Donating this year? Uncle Sam needs your help

By Jeanne Sahadi, CNNMoney.com senior writer


NEW YORK (CNNMoney.com) -- You've probably heard about the country's giant debt load - $12 trillion and rising.

Did you know you can help reduce it?

How much would you contribute to pay down the nation's debt?
  • Less than $100
  • More than $100
  • My estate, when I die
  • You've got to be kidding

Under a little-known law enacted in 1961, Uncle Sam accepts tax-deductible contributions to pay down the country's debt.

Not that the Treasury Department does much to publicize the program.

You can find it under the header "Accepting Gifts" in the U.S. Code. Or, if you're not an avid reader of dusty legal books, you can check the FAQ section on the Web site of the Bureau of Public Debt, an agency within Treasury. Or flip to page 91 of the IRS' 2009 Instruction Booklet for Form 1040.

Contributions made are typically small -- under $100. But there have been a few humdingers over the years.

The largest single gift ever made was in 1992 for $3.5 million, said Mckayla Braden, a spokesperson for the Bureau of the Public Debt.

For fiscal year 2009, all donations totaled just over $3 million. That's well more than what was donated in any single year in the decade prior. But it's far less than the nearly $21 million collected in 1994.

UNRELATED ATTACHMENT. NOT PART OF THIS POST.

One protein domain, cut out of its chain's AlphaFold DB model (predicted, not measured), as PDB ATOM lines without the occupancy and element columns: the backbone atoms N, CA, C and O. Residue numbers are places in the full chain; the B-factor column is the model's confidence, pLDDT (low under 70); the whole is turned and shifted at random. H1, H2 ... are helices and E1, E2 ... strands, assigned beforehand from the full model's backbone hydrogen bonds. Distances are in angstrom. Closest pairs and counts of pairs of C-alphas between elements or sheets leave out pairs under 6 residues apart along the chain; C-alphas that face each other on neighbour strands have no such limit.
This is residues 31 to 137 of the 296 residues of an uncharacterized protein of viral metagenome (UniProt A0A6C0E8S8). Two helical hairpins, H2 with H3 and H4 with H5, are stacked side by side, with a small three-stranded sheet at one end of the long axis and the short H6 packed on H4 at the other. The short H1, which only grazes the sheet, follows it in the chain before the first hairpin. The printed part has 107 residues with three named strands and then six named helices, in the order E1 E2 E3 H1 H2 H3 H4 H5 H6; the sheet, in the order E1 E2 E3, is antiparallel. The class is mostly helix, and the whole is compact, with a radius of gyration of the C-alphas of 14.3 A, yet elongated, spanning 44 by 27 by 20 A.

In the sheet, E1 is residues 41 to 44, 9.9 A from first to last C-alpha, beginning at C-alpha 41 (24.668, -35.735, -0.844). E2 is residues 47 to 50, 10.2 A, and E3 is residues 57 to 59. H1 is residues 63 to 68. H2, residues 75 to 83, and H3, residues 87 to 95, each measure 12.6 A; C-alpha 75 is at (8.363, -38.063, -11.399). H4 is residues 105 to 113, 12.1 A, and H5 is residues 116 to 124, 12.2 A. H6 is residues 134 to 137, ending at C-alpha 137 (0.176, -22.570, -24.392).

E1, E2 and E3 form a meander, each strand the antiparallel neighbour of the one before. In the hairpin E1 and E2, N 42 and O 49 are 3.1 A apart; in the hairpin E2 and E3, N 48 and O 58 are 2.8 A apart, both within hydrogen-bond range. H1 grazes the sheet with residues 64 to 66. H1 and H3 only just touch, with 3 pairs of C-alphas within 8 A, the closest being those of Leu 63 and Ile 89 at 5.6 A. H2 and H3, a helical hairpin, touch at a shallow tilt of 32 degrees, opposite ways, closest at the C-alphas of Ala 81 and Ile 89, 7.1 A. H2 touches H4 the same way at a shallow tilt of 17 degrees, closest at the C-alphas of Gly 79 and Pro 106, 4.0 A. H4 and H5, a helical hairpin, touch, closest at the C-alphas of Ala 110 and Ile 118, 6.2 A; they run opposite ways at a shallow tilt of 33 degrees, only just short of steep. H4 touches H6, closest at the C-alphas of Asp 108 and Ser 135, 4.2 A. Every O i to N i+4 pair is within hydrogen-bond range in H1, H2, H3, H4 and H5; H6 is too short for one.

The money credited to the "Gifts to Reduce the Public Debt" account in theory reduces the amount of money the government has to borrow to finance its debt. But the dent is not deep or lasting.

"We might have to finance a tiny bit less that week," Braden said.

The nuts and bolts

So who are the folks who send Uncle Sam money of their own volition?

"Usually someone dies and leaves a gift. And many contribute regularly," Braden said. "On average, we get five donations a week."

Sometimes, she said, a large donation is made by an estate but is paid out over a number of years.

The names and addresses of the donors are not released. And blessedly, unlike most charities that reward you for giving by bombarding you with solicitations for more money, Uncle Sam will acknowledge your gift but then never bother you again.

There are two ways to give. One is to send a check directly to the Bureau of Public Debt, an agency within the Treasury Department. The address: Attn: Dept G, Bureau of the Public Debt, P.O. Box 2188, Parkersburg, WV 26106-2188.

The other is to include a check -- separate from any tax payment you make - with your federal income tax return.

Hate writing checks? You soon may be able to donate online. "We are going to make it very easy in the future to make gifts to reduce the public debt through Pay.gov on a regular basis," Braden said. (See correction.)

Would you give?

CNNMoney.com's video team took to the streets of New York to ask random passers-by if they were aware of the program. No one was.

When asked if they'd contribute now that they know, the majority said that wouldn't be happening.

One woman put it this way: "They can use my tax dollars to do that and work it out." One man was a little more blunt. "Hell no. Hell no."